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Witthuser and Westrupp - Der Jesuspilz - Musik Vom Evangelium  CD (album) cover


Witthuser and Westrupp


Prog Folk

3.77 | 17 ratings

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Prog Reviewer
3 stars Witthuser and Westrupp's sophomore LP was a concept album built around the notion that Christianity began as a magic mushroom cult, which is exactly the sort of crackpot idea that comes from too much of the stuff (drugs and / or religion, take your pick). Unlike their 1971 debut this one was more 'trip' than 'traume', showing all the visionary devotion and lysergic sloppiness of a hands-on psychedelic experience.

One can sense the guiding influence of R.U. Kaiser on these sessions. The WW duo had obviously become ardent acolytes of Kaiser's ongoing psy-fi revolution, and here they jumped head first onto his Cosmic Music bandwagon, dragging their plugged-in Folk Rock style behind them. The better tracks (the drifting "Schöpfung"; or the rolling minor-key acoustic guitars of "Besuch aus dem Kosmos") anticipated the loose Teutonic jamming and blissfully deadpan narrations of the Sergius Golowin and Walter Wegmüller albums, recorded around the same time with input from both Westrupp and Witthuser.

A guest appearance by Gille Lettmann (the Kaiser's own 'Starmaiden') further solidified the Kosmische Connection. Ditto the contributions of producer Dieter Dierks, who played the moody blue mellotron on the obvious album highlight, "Erleuchtung und Berufung": a psychedelic Baltic Sea shanty with a lively choir of small children (or are they Black Forest fairy folk?)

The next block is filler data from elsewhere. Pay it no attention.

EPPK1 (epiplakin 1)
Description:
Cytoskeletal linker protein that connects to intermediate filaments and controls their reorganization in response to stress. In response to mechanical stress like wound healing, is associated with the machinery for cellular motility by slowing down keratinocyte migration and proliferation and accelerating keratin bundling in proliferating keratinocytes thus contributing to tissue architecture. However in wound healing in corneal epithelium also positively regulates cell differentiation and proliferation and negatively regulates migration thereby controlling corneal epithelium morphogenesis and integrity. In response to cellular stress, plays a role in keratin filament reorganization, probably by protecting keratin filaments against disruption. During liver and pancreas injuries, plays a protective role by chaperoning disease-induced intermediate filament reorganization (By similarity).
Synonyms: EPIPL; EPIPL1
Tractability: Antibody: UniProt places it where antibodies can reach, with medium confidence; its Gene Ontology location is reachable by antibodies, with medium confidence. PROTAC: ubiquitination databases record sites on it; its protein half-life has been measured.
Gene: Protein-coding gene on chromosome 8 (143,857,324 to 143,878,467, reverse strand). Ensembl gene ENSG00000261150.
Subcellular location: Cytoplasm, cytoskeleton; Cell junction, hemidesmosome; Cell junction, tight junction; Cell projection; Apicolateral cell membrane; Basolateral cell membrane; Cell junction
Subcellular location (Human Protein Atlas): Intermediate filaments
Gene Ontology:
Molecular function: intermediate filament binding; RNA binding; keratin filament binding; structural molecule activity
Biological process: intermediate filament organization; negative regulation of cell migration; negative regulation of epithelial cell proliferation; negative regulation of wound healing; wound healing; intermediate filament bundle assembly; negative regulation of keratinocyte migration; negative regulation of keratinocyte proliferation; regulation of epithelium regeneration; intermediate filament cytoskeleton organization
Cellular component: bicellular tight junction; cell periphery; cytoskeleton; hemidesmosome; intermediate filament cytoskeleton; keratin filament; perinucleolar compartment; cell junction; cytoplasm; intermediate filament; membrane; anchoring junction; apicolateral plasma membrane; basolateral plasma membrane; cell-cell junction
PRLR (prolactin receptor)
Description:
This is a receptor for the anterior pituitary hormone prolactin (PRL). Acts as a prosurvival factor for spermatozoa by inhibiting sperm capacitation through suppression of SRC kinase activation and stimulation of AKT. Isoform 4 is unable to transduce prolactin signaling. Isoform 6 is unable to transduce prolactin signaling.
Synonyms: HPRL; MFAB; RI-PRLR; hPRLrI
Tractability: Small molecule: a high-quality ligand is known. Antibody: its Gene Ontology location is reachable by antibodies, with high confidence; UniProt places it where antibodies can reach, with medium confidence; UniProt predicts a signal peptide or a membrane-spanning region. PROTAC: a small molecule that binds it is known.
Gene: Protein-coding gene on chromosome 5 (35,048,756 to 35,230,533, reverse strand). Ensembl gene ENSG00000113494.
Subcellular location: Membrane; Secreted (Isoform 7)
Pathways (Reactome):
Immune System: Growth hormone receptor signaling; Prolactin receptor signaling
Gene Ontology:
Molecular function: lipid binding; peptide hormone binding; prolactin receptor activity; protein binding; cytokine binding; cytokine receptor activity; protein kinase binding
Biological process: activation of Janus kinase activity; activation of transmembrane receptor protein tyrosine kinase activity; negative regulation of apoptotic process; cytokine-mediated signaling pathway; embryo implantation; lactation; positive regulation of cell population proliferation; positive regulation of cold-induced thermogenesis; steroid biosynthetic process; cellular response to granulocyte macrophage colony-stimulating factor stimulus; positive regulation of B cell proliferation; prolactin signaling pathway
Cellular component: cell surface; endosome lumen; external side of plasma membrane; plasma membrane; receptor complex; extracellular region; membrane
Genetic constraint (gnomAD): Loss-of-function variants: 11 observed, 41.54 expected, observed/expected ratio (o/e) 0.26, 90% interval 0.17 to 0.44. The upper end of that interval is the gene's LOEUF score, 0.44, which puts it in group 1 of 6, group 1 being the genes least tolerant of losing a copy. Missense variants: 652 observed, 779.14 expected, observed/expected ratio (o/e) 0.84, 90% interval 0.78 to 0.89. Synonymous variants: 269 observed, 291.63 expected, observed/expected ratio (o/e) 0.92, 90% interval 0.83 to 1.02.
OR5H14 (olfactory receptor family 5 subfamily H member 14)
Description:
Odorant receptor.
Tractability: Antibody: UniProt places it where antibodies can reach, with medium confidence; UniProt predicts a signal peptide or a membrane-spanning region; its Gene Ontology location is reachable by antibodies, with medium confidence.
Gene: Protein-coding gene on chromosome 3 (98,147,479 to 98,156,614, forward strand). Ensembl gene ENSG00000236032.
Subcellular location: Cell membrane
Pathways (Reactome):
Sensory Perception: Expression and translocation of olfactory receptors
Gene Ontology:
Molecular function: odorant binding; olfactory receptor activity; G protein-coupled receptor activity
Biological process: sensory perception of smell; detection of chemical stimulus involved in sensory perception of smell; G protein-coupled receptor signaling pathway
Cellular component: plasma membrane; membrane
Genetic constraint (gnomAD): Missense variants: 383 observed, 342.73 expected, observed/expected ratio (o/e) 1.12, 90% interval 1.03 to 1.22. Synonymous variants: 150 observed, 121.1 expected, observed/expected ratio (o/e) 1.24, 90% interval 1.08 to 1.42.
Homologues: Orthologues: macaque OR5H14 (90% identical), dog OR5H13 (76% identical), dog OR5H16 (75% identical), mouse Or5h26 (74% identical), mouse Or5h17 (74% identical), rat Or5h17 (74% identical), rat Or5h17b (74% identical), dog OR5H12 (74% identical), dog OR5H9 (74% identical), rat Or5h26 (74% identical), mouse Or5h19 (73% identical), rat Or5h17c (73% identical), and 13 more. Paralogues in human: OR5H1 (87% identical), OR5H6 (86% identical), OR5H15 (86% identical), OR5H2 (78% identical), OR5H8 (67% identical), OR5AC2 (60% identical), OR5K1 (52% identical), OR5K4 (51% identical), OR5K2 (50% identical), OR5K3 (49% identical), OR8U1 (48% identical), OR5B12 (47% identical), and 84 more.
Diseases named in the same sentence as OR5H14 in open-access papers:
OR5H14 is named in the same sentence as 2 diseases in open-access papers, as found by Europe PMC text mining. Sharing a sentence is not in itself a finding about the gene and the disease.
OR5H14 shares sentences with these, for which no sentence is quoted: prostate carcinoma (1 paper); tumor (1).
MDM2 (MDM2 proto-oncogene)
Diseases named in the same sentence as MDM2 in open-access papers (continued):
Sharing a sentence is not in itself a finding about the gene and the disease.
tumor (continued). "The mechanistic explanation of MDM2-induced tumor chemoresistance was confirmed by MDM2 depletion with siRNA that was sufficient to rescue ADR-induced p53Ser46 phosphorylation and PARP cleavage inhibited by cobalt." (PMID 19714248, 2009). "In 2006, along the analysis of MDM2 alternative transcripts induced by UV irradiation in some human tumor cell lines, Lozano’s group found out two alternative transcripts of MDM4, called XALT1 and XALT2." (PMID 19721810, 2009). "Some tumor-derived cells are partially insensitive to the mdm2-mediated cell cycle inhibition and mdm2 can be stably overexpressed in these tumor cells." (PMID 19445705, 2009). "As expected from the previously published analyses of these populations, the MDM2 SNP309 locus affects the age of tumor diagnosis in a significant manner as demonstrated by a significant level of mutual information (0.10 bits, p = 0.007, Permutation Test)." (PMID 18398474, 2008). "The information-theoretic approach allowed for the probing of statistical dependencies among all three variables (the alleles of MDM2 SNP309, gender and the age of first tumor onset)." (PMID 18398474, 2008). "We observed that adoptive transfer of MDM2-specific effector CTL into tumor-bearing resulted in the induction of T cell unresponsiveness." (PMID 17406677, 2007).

This one song was maybe the best example yet of the team's often uncanny acid-folk ethos, and is also one of the more tightly arranged selections here. Elsewhere on the album the slapdash lack of focus gives it more charm than was probably intended, and nowhere is this more obvious than during the ten-plus minutes of "Versammlung / Bekenntnis / Die Aussendung". The trilateral suite, accounting for almost one-third of an already brief album, has to be one of the most ramshackle mini-epics ever written, most of it devoted to a Witthuser clinic on how not to play the kazoo (memo to Bernd: you weren't supposed to smoke it).

All fun stuff to be sure, even if much of the album sounds like a gypsy caravan with mismatched wheels. I don't think the religious message was intended seriously (hard to tell, for a non-German speaker), but I'll take a tongue-in-cheek Krautrock gospel over the tormented soul-searching of any born-again neo-progger any day of the week, including Sunday.

Neu!mann | 3/5 |


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